Deal-making in the Middle East and Africa has been on something of a roll in recent months. There were 25 deals in the region in 2014 – up from 11 in 2013 – with a noticeable pick-up in activity in the second six months of the year, with 16 transactions completed. The bulk of the mergers and acquisitions (M&A) during this period took place in Africa, underlining the suggestion that the insurance industry is finally waking up to the continent’s tremendous potential. Swiss Re bought a minority stake in Kenyan insurance group Apollo Investments Limited for an undisclosed fee while in the same country the UK’s Prudential bought out life insurer Shield Assurance Co Ltd. Meanwhile France’s Axa paid almost US$250 million to acquire Nigeria’s Assur Africa Holding Ltd. AXA´s presence in Africa now consists of operations in Cameroon, Gabon, Ivory Coast, Morocco, Senegal and Algeria.

Volume of deals in MEA

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Activity in North Africa is also increasing. Morocco has seen a combination of domestic consolidation and outbound transactions into Nigeria. As befits its status as one of the MINT countries, Turkey continues to attract interest from international players. In one example, Dutch company Kibele completed the purchase of Aviva Sigorta A.S. in December as the British insurer shifts its strategy to narrow its focus on businesses where it has a leadership position and Volume of deals in MEA.

In the Middle East insurance M&A continues to be limited. The only significant transaction in the second half of 2014 involving an entity based in the Gulf Cooperation Council was the acquisition of Dubai’s Visionary Underwriting Agency by Bermuda’s Ironshore International. This is not indicative of a lack of interest in the region on the part of international players; economic prospects are bright and a number of factors point towards a healthy future for the insurance industry. Rather it is due to the fact that a number of barriers to transactions remain, including structural issues as well as often mismatched price expectations between buyers and sellers.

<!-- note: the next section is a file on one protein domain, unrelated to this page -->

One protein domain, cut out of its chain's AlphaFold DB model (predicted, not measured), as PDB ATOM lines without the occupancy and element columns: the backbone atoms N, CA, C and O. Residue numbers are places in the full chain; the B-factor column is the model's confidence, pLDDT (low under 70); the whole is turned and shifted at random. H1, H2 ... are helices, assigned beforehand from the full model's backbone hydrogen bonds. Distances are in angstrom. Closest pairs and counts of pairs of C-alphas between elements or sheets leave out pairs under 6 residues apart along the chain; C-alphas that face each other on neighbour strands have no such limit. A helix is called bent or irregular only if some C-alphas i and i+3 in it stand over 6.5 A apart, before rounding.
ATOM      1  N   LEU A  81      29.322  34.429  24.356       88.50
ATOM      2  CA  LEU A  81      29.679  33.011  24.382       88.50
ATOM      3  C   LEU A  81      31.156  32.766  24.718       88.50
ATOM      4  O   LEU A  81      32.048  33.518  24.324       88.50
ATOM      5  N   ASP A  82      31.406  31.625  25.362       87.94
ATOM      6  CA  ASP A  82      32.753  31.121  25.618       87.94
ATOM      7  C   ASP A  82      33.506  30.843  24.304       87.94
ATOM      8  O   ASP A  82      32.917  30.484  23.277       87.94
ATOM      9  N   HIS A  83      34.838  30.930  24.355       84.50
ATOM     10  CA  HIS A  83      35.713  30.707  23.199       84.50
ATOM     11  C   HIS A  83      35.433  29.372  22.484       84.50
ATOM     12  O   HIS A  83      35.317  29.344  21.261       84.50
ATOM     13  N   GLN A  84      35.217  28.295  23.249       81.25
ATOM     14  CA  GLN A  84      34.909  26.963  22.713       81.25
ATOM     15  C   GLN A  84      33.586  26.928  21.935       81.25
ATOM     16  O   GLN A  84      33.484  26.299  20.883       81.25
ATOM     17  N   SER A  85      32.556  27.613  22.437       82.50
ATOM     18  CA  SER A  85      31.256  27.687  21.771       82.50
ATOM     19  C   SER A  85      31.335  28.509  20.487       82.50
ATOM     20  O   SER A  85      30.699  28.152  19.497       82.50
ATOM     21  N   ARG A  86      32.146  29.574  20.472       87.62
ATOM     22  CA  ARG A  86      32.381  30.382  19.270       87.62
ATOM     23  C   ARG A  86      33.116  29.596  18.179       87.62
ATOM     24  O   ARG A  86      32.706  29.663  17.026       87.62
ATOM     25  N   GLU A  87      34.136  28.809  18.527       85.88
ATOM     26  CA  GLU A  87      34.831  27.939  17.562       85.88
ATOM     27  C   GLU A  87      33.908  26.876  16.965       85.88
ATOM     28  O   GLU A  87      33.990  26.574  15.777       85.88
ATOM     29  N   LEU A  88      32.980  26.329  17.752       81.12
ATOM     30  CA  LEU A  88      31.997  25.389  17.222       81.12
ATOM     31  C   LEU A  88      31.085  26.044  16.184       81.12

However, inbound investment is continuing; one increasingly common tactic to navigate around some of these challenges is participation in the reinsurance market. International players have been looking at coming into the Dubai International Financial Centre (DIFC), the federal financial free zone situated in the UAE, where 100% foreign ownership of reinsurance entities is permitted. In December, Beazley announced it had opened an office in the DIFC, following similar moves by Catlin and XL earlier in 2014. The trend is continuing: just last month specialist insurer Markel International became the latest to gain a local presence in Dubai. 

The DIFC has become the regional hub for reinsurance in this region, precipitated largely by the formal decision of Lloyd’s to set up a platform in the emirate. Growth in the insurance sector is expected to continue over the coming year; DIFC currently has 72 insurance sector entities and is planning to increase this to around 100 by the end of 2015. The factor that the regulator is reviewing its rule book with a view to clarifying the role of Lloyd’s and the regulation of managing general agents will streamline the licensing process and spur further interest in setting up operations in the region.

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